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LETTER: Let’s look before we leap to leadership and elections

The Confederation Building in St. John’s. Joe Gibbons/The Telegram
The Confederation Building in St. John’s. Joe Gibbons/The Telegram - Saltwire

It wasn’t until noon Monday, March 23, that the Liberal leadership convention chairs finally came to their senses and postponed their leadership race. Finally, they put public health ahead of political expediency.

Just a few days ago, these same Liberals were just clever rhetoricians showing little regard for the vulnerable state of this province’s people.

I could not believe the news last week that the Liberal campaign would roll on amid the worst public health emergency that this province and the entire planet has ever faced.

Convention co-chair, John Samms stated at the time, “We have arranged that the entire process … will be such that there is an elimination of personal contact.” Last week, candidate Dr. Andrew Furey said that the virtual “process has the potential to offer democracy at home.”

The good doctor and his insiders and handlers, by their mad dash to the finish line, were really showing a disdain for democracy. By rushing headlong with this coronation, what was really being eliminated was democratic scrutiny, political dialogue, thorough questioning, discussion and debate of the serious issues currently facing this province.

Leadership candidate, John Abbott, and a few other party members, asked unsuccessfully for a postponement of the leadership sprint to give families time to deal with the current health care and economic crisis.

Not only leadership conventions but any elections in this province should be delayed to allow some soul-searching, some problem solving, some sober second thought on the economy.

Both local and national media in recent months have highlighted the staggering amount of our provincial debt ($1.4 billion in debt charges alone this fiscal year). The province desperately needs a plan to deal with rate mitigation from Muskrat Falls; we need to examine the recent economic fallout of the severe winter storms, the sudden drop in world oil prices and the current health and financial ramifications from the Covid-19 emergency.

In short, we are being warned from many sources to make some tough decisions ourselves before Ottawa and/or lenders outside the province force choices on us.

Since 2016, Edsel Bonnell, has been writing letters to The Telegram (his latest was Feb. 29, 2020) calling on the Dwight Ball government to establish “An Investigative Body”, “A Task Force” to study our economy and come up with some hard-nosed decisions to address an economic crisis which leaves us teetering on bankruptcy and default. This task force would be comprised of our “best and brightest” from our civil service, university ,etc. This study’s mandate would be to outline a strategy to restructure our province without influence from interest groups and parochial concerns.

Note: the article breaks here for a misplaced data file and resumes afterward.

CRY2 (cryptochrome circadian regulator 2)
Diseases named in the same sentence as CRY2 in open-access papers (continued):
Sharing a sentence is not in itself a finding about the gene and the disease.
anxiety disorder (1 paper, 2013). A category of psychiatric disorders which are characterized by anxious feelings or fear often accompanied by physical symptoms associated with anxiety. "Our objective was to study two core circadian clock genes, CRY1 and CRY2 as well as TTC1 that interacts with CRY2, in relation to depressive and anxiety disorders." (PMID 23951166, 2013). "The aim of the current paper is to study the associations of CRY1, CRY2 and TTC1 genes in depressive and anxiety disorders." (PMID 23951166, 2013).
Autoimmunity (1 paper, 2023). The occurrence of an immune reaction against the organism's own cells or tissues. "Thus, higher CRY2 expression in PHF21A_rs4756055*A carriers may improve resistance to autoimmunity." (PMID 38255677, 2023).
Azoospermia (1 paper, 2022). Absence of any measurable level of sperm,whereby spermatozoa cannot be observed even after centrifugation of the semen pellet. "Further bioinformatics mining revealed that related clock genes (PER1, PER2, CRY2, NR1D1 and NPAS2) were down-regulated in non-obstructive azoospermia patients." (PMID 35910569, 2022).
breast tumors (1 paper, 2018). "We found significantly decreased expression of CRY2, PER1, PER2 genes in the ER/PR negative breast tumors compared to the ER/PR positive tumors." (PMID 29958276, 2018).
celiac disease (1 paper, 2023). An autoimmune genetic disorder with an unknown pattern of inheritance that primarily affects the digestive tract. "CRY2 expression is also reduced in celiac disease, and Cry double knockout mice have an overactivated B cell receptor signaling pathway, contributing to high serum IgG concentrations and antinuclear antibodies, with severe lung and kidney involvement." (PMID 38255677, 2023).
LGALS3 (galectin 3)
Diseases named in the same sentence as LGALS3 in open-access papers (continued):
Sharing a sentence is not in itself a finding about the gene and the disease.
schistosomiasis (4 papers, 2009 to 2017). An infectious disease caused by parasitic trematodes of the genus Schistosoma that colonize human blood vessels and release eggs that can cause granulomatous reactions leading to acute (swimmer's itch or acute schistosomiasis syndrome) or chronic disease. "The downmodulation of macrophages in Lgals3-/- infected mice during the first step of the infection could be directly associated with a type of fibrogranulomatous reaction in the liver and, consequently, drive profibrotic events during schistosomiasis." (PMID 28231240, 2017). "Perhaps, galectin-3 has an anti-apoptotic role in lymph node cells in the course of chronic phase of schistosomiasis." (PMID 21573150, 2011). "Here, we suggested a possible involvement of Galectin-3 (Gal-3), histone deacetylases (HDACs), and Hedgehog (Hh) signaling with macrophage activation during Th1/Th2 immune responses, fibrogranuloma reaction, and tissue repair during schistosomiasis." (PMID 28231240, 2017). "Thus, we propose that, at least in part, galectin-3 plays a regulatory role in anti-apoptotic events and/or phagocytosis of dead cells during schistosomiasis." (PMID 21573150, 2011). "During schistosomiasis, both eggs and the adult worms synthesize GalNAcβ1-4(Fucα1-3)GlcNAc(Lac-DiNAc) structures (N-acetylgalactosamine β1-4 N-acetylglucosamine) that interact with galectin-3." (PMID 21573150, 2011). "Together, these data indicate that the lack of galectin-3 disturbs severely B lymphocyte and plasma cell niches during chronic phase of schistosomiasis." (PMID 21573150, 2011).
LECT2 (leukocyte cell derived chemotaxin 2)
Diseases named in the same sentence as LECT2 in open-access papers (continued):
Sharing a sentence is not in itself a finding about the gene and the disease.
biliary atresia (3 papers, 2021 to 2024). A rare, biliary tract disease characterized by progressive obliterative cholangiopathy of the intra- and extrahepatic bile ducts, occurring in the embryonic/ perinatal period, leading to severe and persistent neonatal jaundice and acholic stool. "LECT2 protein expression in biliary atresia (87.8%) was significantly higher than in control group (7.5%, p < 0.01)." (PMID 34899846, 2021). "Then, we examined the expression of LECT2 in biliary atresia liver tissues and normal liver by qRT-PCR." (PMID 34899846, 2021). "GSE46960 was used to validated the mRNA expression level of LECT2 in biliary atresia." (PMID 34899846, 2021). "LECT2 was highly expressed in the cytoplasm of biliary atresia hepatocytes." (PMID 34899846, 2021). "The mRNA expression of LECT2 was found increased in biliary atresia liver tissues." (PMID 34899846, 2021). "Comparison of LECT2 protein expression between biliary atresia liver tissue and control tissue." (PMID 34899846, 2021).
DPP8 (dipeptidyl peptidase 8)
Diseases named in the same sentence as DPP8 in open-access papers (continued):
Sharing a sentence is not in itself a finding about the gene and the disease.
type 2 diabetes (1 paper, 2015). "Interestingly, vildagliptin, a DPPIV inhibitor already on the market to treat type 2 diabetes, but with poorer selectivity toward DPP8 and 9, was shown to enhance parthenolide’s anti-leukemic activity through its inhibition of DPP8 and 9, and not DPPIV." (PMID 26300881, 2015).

Whether we take Bonnell’s suggestion or some other variation of it, we must realize that the time for action is running out.

This province cannot simply wait for a Liberal coronation to fast track us to our next premier. We cannot wait for some young knight to ride in on his steed, saddle bags bursting with election goodies, hype and false hope. As a province, we have had enough merchant princes and saviours and false messiahs with their misguided mega visions devoid of real economics, planning, oversight and constraint.

We need a learned task force to analyze fully our high electricity costs. We need to plan and prepare for the renewed Upper Churchill Agreement before 2041. The Task Force needs to examine also the big public policy issues (ie election financing, wiser spending in health and education, prudent planning to protect our most vulnerable).

The release of this think tank report to politicians would hopefully restore real public discourse and debate in this province without fear of retribution.

Only after we as citizens have stared painful truths in the face would we be ready to choose a leader, a decisive premier and a new government pledged to enact the findings of the task force.

Only then, would we as citizens be ready to demand public accountability from elected officials on all sides of the house.

The basis of democratic leadership is when well-informed citizens desire to take their province back from the power brokers and from the hands of political elites who currently pull the strings in the back rooms.

I write this letter amid social distancing in very perilous times.

The sages say that adversity introduces us to ourselves. Hopefully, that is true for our province as well.

Robert Dawe
Topsail

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